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:thumbup: Two Lookouts & a Hightower here & I'm putting in an order for a Sassafras within the week to hold a trio of pencils & related gear. They take a lickin' &...then you stop licking them because they don't taste all that good, but they do hold up very well to the everyday carry abuse that I've put them through while guarding my pens from harm. Here's hoping I nab that Halftower.

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Thanks for the family review!


Clearly, the Nock products are well-made and fun. I have one each Brasstown, Fodderstack and Lookout. The Brasstown gets used mostly when I'm traveling. I think you hit its virtues well. The Fodderstack gets used very seldom. For notes, I carry a Rhodia No. 11 pad in a Rhodia cover, so it's the wrong form factor for the Fodderstack. BTW, I thought the Fodderstack was designed for 3X5 cards, not a pad or notebook.


My Lookout gets used the most. It is sufficiently protective yet less bulky than most of the leather 3-pen cases I have. However, at the moment, I am using it to carry two Visconti Traveling Ink Pots and an eye dropper. It's very cool to have these kept together and easy to find and carry, rather than rattling loose in a briefcase or suitcase. I may have to get another Lookout for pens.



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BTW, I thought the Fodderstack was designed for 3X5 cards, not a pad or notebook.


The Fodderstack is designed for 3x5 cards. The Fodderstack XL is designed for notebooks the size of Field Notes.

"The Great Roe is a mythological beast with the head of a lion and the body of a lion, but not the same lion."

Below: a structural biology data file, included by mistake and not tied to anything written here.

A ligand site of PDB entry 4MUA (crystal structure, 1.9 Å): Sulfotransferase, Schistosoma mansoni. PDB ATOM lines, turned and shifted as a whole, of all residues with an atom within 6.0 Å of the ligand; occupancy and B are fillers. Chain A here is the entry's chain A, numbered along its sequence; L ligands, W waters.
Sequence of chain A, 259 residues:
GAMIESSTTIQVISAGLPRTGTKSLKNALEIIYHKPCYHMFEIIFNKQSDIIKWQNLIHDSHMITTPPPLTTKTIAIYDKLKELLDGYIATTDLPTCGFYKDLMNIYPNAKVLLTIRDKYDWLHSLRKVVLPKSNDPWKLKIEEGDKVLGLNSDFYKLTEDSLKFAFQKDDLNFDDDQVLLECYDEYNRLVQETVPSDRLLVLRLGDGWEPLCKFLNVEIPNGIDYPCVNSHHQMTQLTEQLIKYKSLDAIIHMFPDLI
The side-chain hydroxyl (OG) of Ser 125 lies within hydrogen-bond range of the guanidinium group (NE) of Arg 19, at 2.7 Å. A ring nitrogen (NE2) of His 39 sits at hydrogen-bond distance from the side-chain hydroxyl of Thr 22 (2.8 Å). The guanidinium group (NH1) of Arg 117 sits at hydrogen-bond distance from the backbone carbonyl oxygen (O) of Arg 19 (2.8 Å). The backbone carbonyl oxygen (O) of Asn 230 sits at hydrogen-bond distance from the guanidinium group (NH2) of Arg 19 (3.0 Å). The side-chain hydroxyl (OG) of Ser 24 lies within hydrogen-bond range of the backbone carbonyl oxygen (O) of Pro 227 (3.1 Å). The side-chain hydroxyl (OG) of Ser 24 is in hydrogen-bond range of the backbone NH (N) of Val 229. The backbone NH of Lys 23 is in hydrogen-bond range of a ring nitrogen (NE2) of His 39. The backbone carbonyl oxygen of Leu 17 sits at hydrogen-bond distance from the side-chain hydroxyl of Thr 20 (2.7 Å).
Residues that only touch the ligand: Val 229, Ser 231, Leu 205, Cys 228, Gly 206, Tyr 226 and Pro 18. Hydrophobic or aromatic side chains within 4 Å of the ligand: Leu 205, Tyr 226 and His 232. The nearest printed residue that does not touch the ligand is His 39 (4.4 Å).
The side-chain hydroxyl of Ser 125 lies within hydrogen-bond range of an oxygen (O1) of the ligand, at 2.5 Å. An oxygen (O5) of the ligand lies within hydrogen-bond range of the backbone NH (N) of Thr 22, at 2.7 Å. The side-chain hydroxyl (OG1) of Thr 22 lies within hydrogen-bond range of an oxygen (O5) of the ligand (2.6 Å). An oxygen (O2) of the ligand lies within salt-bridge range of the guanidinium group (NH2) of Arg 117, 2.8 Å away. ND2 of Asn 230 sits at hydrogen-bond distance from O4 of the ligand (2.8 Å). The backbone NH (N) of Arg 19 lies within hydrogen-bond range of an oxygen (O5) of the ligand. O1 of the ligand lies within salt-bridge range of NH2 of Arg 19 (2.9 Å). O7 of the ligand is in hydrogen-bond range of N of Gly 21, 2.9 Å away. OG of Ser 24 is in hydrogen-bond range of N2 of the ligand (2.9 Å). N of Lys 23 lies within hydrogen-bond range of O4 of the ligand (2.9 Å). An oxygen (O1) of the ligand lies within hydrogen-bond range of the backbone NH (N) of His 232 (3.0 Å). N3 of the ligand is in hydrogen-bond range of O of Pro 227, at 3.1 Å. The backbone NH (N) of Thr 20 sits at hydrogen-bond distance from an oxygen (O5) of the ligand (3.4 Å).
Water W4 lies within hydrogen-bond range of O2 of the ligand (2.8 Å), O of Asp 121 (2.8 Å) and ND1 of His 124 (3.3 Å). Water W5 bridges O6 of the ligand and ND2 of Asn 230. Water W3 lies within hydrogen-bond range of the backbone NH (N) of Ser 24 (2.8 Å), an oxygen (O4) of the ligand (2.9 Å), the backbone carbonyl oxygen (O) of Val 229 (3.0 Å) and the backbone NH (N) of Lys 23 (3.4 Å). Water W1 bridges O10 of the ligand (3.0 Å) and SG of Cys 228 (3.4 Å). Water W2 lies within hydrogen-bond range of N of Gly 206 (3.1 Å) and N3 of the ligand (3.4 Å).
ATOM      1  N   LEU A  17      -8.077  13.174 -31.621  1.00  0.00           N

My Personal Blog | My Creative Writing Blog | My Heraldry Designs


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I have just one - A Lookout, which I am very happy with. I looked hard for a three pen holder, and was delighted to find one at this price.

Pat (SCTechSorceress)

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  • 3 weeks later...

Nice review. I am a huge fan of their products.


I had two Lookouts (swapped the steel one and kept the mango one because those colors make me so happy).


I have a Brasstown. To be honest, I am not a fan-has nothing to do with the product quality. I felt like I was squishing my pens, so now use it for drawing supplies but not for my FPs.


I also use a Sassafras (again with the bright orange/mango). I use this case the most and I love it.


Nock co products are solidly built and very inexpensive.



Not affiliated with them, just a happy customer.

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  • 5 years later...

Anyone have a new/used Nock Co. Fodderstack original (3x5) or Fodderstack Mini for sale? I have the XL size already, so not interested in that size.